Words matter. These are the best Mark Bonnar Quotes, and they’re great for sharing with your friends.
I spent the first 10 years of my career playing psychotic Scotsman. I’m still playing psychotic Scotsmen really, they’ve just become a bit funnier.
I always considered myself working class, because I was brought up on a council estate. I still do, really. I mean, I might have a bit more money now than I did then, but it’s in your head, class, I think. It’s how you feel in there.
I think all children love to dress up and play make believe. It’s just that I never stopped.
I mean sex can be funny for heaven’s sake.
There’s nothing quite like being able to get into the minds of other people, and figure out how they work, and what makes other people tick. And going against your own grain sometimes, to push yourself into places you wouldn’t go emotionally.
Actors are used to staring at the walls waiting for the phone to ring. It’s not unchartered territory for us.
My dad went to art school when I was one. They scraped and continued scraping, because artists, as we all know, don’t earn a lot of money. It’s a precarious existence and my mum didn’t work, so dad sold paintings.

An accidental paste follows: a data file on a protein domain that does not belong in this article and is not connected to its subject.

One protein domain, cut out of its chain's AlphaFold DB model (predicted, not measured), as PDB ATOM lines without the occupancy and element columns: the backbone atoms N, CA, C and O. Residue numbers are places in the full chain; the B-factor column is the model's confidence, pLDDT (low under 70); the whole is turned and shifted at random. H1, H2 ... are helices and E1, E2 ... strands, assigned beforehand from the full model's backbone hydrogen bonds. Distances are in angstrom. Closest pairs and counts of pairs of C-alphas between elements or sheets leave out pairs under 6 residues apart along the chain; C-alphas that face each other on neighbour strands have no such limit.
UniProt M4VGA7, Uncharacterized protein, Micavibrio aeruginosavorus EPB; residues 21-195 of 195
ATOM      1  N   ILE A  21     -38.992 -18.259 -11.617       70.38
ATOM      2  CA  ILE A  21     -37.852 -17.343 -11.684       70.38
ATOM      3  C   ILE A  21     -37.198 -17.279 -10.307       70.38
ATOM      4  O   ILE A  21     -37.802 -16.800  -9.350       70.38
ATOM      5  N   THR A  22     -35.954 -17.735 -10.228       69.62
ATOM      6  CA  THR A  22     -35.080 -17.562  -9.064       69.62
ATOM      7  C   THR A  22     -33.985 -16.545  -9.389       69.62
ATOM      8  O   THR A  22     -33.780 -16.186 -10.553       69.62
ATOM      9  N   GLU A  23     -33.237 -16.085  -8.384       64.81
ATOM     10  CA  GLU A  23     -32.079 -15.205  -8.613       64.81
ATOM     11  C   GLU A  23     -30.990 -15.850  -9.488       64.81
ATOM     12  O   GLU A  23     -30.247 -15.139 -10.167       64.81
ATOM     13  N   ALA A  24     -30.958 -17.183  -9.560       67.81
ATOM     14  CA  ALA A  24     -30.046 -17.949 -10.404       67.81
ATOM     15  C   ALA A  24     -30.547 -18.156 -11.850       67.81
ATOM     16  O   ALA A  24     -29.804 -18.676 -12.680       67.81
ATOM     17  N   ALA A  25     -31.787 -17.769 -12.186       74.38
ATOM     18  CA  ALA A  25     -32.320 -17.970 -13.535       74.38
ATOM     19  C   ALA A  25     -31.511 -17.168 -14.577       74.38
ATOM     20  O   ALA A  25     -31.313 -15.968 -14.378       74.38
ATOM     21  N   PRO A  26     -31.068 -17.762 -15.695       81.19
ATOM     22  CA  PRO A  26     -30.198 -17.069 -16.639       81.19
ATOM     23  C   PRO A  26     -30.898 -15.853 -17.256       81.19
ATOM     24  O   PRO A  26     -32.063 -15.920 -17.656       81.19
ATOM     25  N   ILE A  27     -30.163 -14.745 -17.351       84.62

I don’t usually turn down work, it usually involves a very big debate with agents and family and your conscience and your sense of panic. But it is the only power we have, as actors – to say no.
Work breeds a bit of work sometimes. If you’re in the right place at the right time, that can lead to other things.
Crime makes for great drama and it’s interesting because it delves into the darker side of us. Those kind of stories go way back, the detective and the criminal.
Certainly with stage, as I’m remembering, you don’t get to spend any time at home. With film, you might do three, four days a week, and they might not be full days. So that aspect of it was a consideration. But I also just wanted to try different kinds of working.
I tried many different things before becoming an actor, so this is my plan B.
Driving to set for ‘The Rig’, the route went right past my old secondary school. Every morning when I was going to work, I was passing Leithy and thinking: ‘Oh my God, there’s where Billy Gilfillan punched me in the mouth’ or whatever.
I have lived in England for a long time. And I love it.
In history we studied the bog man. Do you remember the bog man? I was absolutely fascinated by this. When something brings the past into sharp focus as a child it creates an indelible impression.
I do a good cold, hard stare.
London and the surrounds are a great place to be. It is a great part of the world.
I made a conscious decision after I did ‘The Duchess of Malfi’ at the Old Vic in 2012, when my daughter was six months old, to try doing more screen work.
I loved the pace of life and the majesty of New Zealand. It’s similar to Scotland – but feels newer.